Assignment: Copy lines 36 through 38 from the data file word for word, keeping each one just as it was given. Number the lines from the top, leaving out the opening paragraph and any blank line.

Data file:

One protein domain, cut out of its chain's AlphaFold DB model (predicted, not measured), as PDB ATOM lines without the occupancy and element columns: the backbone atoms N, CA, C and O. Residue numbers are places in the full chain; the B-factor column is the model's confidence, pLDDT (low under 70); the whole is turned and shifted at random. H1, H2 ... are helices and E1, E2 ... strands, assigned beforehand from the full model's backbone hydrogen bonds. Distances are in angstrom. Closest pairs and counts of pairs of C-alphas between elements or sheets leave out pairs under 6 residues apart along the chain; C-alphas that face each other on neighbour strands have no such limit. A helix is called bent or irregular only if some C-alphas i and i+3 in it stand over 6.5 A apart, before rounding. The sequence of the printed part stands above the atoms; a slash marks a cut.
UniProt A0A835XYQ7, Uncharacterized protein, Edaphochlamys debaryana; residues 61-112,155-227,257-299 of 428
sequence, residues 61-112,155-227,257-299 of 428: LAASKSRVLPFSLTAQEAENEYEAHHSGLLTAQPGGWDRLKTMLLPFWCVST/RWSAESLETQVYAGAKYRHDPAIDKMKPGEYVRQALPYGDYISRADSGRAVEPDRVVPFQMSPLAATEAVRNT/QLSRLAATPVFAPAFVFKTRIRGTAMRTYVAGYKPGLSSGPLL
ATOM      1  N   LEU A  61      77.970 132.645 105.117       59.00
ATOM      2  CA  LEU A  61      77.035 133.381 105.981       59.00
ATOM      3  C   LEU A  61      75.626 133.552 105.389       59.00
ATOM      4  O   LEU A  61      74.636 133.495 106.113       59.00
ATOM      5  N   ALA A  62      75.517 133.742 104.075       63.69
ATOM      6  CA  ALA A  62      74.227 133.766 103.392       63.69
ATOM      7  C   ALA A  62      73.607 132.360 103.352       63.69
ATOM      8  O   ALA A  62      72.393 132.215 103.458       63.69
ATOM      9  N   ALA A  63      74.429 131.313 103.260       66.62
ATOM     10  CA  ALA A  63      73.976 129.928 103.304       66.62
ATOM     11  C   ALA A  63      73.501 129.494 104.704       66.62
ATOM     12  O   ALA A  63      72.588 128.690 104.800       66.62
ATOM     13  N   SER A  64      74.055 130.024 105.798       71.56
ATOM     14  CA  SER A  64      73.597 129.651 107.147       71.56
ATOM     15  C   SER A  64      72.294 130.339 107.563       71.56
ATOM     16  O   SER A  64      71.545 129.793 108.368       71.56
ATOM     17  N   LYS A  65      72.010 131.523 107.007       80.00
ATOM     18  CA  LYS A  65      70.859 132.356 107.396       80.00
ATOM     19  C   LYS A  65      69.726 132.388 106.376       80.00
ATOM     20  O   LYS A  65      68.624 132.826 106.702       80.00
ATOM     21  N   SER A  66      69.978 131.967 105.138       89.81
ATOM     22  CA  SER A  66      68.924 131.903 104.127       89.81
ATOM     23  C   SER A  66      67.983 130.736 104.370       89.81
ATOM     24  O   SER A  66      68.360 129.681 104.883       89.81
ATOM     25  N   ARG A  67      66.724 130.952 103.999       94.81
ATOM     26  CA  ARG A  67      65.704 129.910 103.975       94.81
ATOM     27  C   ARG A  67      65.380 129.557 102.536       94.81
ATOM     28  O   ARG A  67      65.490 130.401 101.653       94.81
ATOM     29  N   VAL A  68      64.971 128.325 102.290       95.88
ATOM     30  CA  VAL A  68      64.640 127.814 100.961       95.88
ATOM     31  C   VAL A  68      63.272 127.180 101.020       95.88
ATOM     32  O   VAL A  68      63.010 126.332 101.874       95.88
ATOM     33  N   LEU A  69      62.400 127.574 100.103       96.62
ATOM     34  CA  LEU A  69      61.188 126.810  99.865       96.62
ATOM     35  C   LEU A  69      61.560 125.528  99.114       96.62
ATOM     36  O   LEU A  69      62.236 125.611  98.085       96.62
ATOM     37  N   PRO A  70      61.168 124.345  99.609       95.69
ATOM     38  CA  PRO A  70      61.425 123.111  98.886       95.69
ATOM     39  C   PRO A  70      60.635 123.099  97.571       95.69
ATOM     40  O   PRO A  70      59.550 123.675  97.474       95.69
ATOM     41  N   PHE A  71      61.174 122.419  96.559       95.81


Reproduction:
ATOM     34  CA  LEU A  69      61.188 126.810  99.865       96.62
ATOM     35  C   LEU A  69      61.560 125.528  99.114       96.62
ATOM     36  O   LEU A  69      62.236 125.611  98.085       96.62